Belfry Arts Centre in Overstrand to hold glass exhibition to celebrate Olympic Games

PUBLISHED: 12:40 26 July 2012 | UPDATED: 10:35 27 July 2012

Nora Gaston with a ceremonial baton made especially by artist Bruce Marks on show at the Belfry Arts Centre, Overstrand. 

Nora Gaston with a ceremonial baton made especially by artist Bruce Marks on show at the Belfry Arts Centre, Overstrand. PHOTO: ANTONY KELLY


Game playing and the ups and downs of life is the theme of a thought provoking collection of glass art on show in Overstrand this month.

Blown, fused, molded and cast glass works in every shape and colour imaginable have been created by contemporary artists from England, Ireland and Germany.

They will be displayed in the Belfry Arts Centre in Cromer Road from August 6 to 20, where sunlight flooding through the tall windows of the former village primary school can illuminate the individual pieces to stunning effect.

The exhibition, entitled Snakes and Ladders or The Games People Play, is part of the Contemporary Glass Society’s national Glass Games and is one of a series of different events being held across the country to celebrate the London Olympics.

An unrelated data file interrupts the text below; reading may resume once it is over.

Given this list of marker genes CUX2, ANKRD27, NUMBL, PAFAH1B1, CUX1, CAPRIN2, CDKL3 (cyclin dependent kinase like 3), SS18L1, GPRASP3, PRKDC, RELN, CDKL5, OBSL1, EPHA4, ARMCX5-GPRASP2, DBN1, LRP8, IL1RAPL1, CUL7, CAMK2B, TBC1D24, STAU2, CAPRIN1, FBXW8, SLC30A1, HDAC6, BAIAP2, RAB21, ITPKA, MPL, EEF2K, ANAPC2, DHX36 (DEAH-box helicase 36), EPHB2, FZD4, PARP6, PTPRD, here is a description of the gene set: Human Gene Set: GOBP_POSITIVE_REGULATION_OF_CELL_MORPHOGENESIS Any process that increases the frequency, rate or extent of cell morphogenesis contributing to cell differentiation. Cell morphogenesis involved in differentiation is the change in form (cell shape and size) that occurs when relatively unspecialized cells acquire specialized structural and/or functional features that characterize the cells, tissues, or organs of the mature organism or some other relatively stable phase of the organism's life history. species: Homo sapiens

The centrepiece of the Glass Games is a colourful glass baton, which will mimic the Olympic torch by visiting seven of the more than 70 workshops, exhibitions and events throughout the UK.

Artist Nora Gaston, who works from a studio in the Belfry Arts Centre and curated the exhibition, said: “Artist have interpreted the theme of our specific exhibition in different ways. Some people have been quite literal and others have been more philosophical.

“One artist has created a game of marbles based on a game she saw scratched in to a wall during a visit to Rome. She thought it was an ancient game played by ancient people and felt that we have lost some of that innocence and fun in games now.

“David Reekie is one of the most famous glass artists in the exhibition and his interpretation is really interesting. It talks about people becoming robot like and having to conform and that we need more freedom.”

Mrs Gaston plans to make a glass game for people to play with during the exhibition. She encouraged people of all ages to attend.

“Children can take it at face value and their parents can read a bit more in to it,” she said. “It is important to me that people can enjoy it so I don’t mind if my work gets broken, I can make another one.”

Open back glass casting workshops with Helen Slater will take place on August 16, 17 and 18 from 10am to 4pm. There will also be a fused glass workshop with Mrs Gaston on August 4 from 10am to 3pm. Call 01263 576437 or visit

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